"I want to do it right," he said. "I want to make sure everybody has a chance to comment on it and that it's well vetted." He's hoping to have something in place for the light trucks before the summer season begins.
He's also eager to hear back from the Army Corps of Engineers regarding plans for erosion control in downtown Montauk. A promised study was supposed to be distributed before the end of 2013, but was delayed due to obstacles related to other Corps work on Fire Island. "I want to see it soon," the councilman said
As for that hectic first month, Overton said by February, "We're in a routine now."
Burke-Gonzalez is enjoying her town hall routine so much, "It's sometimes hard to pull me away from here," she said from her office on the second floor. "I'm really blessed. I love my job and I love coming to work."
There's been a steep learning curve the newly-minted councilwoman admitted, especially as it pertains to the town airport. "That in itself is a full time job."
But Burke-Gonzalez jumped in feet first, and can already claim a major accomplishment. She convened a committee comprised of members of opposing factions who have been warring for years. "It was incredibly civil, respectful and productive," she reported. "We have people working together who have always been on competing sides of the issue . . . I knew it could be done."
Asked how she was given the challenge, Burke-Gonzalez said, "I volunteered for it. Right after Election Day, we all sat down with a list of departments and my hand was the only one that went up for the airport."
"It is an asset we need to invest in," the councilwoman said. Thanks to recent developments, the airport is also an asset that could derive new revenue. Last Thursday night, the board agreed to accept a proposal for advertising concession services that could mean revenue more than four times what has been collected in the past. Last year's budget called for $12,000 in revenue from the concession; Burke-Gonzalez found a company that bid $50,000 for the concession. That town could even garner more money after the set rate is collected.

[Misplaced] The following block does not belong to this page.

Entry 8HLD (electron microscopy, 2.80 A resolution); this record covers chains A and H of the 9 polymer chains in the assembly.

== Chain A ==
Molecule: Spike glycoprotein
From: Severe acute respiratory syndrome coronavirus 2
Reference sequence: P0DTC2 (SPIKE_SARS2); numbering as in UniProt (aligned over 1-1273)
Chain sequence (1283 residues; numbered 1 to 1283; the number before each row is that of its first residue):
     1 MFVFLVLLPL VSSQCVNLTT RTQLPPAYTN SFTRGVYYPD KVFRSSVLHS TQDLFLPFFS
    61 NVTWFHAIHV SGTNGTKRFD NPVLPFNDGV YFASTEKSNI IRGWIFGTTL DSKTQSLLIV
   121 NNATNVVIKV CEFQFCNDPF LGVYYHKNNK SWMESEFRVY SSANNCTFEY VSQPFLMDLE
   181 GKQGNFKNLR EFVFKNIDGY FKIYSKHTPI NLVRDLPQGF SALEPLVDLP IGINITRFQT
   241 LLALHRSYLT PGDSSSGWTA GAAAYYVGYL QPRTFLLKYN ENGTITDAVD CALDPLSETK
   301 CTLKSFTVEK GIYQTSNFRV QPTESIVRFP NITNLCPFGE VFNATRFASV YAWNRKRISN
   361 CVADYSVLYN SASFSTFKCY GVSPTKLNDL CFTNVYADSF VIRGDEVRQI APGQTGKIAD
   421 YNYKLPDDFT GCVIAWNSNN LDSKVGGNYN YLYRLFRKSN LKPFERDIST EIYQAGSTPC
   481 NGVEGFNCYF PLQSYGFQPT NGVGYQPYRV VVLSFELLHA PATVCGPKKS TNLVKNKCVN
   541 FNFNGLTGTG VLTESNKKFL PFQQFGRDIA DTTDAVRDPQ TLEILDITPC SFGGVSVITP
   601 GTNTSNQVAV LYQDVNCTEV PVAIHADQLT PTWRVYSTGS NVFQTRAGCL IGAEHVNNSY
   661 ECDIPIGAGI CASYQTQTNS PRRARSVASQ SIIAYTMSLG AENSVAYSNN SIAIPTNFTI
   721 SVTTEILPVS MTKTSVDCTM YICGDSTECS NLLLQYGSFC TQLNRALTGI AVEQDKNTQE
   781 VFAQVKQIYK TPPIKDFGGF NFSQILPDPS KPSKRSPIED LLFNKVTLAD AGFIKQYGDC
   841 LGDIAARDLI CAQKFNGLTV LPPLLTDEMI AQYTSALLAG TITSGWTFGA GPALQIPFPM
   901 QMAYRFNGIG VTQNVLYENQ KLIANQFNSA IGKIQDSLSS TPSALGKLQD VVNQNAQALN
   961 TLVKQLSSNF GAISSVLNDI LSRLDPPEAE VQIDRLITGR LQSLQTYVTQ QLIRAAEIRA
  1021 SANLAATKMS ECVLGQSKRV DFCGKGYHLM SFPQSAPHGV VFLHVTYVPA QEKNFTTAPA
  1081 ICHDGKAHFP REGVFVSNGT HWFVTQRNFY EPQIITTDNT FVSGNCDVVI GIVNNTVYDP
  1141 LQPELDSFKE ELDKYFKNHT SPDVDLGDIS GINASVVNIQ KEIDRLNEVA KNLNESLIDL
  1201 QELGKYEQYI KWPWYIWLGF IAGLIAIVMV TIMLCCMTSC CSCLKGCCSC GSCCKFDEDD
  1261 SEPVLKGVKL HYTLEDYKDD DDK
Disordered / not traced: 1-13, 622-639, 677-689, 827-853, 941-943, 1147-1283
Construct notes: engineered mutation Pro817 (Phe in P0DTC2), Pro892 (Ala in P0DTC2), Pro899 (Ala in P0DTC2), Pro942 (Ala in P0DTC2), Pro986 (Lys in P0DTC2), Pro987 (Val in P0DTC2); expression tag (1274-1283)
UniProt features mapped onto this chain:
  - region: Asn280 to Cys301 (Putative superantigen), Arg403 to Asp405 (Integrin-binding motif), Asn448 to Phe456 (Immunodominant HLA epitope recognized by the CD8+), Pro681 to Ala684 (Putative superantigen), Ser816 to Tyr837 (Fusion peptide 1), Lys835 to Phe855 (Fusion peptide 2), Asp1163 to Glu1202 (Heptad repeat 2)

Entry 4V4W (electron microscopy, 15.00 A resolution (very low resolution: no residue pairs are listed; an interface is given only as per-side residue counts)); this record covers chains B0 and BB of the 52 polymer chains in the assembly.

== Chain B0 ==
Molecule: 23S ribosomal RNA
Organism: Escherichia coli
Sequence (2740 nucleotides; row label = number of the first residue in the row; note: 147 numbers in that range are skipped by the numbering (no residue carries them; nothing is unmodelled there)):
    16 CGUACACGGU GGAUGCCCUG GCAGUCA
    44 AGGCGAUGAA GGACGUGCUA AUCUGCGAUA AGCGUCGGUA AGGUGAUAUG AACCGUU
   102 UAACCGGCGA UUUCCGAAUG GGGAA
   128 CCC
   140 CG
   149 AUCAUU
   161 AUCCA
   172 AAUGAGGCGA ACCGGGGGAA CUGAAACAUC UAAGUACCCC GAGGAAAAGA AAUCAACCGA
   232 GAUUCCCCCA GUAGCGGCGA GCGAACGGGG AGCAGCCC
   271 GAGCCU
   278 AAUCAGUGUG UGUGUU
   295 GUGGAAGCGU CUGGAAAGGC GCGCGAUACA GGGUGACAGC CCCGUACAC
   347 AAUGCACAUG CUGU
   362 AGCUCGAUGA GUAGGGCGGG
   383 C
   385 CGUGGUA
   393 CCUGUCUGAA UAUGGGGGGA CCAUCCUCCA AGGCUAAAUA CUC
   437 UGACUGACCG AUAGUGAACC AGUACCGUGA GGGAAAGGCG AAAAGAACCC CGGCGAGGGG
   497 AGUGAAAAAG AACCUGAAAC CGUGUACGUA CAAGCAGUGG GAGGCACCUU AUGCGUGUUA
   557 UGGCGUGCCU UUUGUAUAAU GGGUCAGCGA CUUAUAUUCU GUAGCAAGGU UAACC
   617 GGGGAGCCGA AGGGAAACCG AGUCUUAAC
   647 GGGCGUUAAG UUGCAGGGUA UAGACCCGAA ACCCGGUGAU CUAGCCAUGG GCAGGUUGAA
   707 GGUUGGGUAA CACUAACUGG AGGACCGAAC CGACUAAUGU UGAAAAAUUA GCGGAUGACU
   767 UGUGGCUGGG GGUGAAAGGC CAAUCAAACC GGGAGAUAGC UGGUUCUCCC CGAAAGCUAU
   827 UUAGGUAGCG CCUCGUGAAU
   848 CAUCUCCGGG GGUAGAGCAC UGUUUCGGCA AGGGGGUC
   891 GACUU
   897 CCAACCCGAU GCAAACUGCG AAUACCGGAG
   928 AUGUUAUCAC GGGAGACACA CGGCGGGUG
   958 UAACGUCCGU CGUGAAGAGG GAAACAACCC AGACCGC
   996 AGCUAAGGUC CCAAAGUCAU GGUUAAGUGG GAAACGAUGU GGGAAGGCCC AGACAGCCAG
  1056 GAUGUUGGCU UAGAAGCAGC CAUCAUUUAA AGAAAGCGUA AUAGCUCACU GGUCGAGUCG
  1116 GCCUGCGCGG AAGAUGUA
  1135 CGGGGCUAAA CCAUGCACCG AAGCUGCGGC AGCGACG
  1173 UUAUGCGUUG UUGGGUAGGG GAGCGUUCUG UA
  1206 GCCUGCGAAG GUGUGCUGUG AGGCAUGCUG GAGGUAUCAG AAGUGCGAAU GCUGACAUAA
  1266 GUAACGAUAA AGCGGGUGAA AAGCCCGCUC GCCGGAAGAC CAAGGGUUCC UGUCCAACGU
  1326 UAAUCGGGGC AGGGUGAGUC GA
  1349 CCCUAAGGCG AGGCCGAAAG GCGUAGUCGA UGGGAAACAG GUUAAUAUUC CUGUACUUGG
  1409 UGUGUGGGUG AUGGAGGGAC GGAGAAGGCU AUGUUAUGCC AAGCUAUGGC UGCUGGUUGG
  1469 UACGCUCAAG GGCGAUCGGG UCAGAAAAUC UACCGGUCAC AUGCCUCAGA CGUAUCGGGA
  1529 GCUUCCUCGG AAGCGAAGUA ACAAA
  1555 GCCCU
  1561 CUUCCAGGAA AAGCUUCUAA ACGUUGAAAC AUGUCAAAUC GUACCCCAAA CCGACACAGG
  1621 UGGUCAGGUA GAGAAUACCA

While the town can view the airport as an asset, at the same time, officials must acknowledge the quality of life impacts from noise generated at the facility. Her committee will be studying noise data and abatement strategies. So far, she said "We've gotten tremendous positive feedback for our approach."
In addition to airport matters, Burke-Gonzalez is working to resurrect the town's senior advisory committee. She hopes to revise code provisions regarding noise and is working with Councilman Peter Van Scoyoc on taxi regulations. "We want those in play before the season starts," she said.
When it comes to code enforcement and prosecution, Burke-Gonzalez praised, "I'm really impressed with our town attorney's office. They're a smart group of folks and people are going to realize we mean business and we're going to deliver."
Overall, Burke-Gonzalez is excited about the future and the administration's potential. "We're going to make a difference . . . it's intoxicating."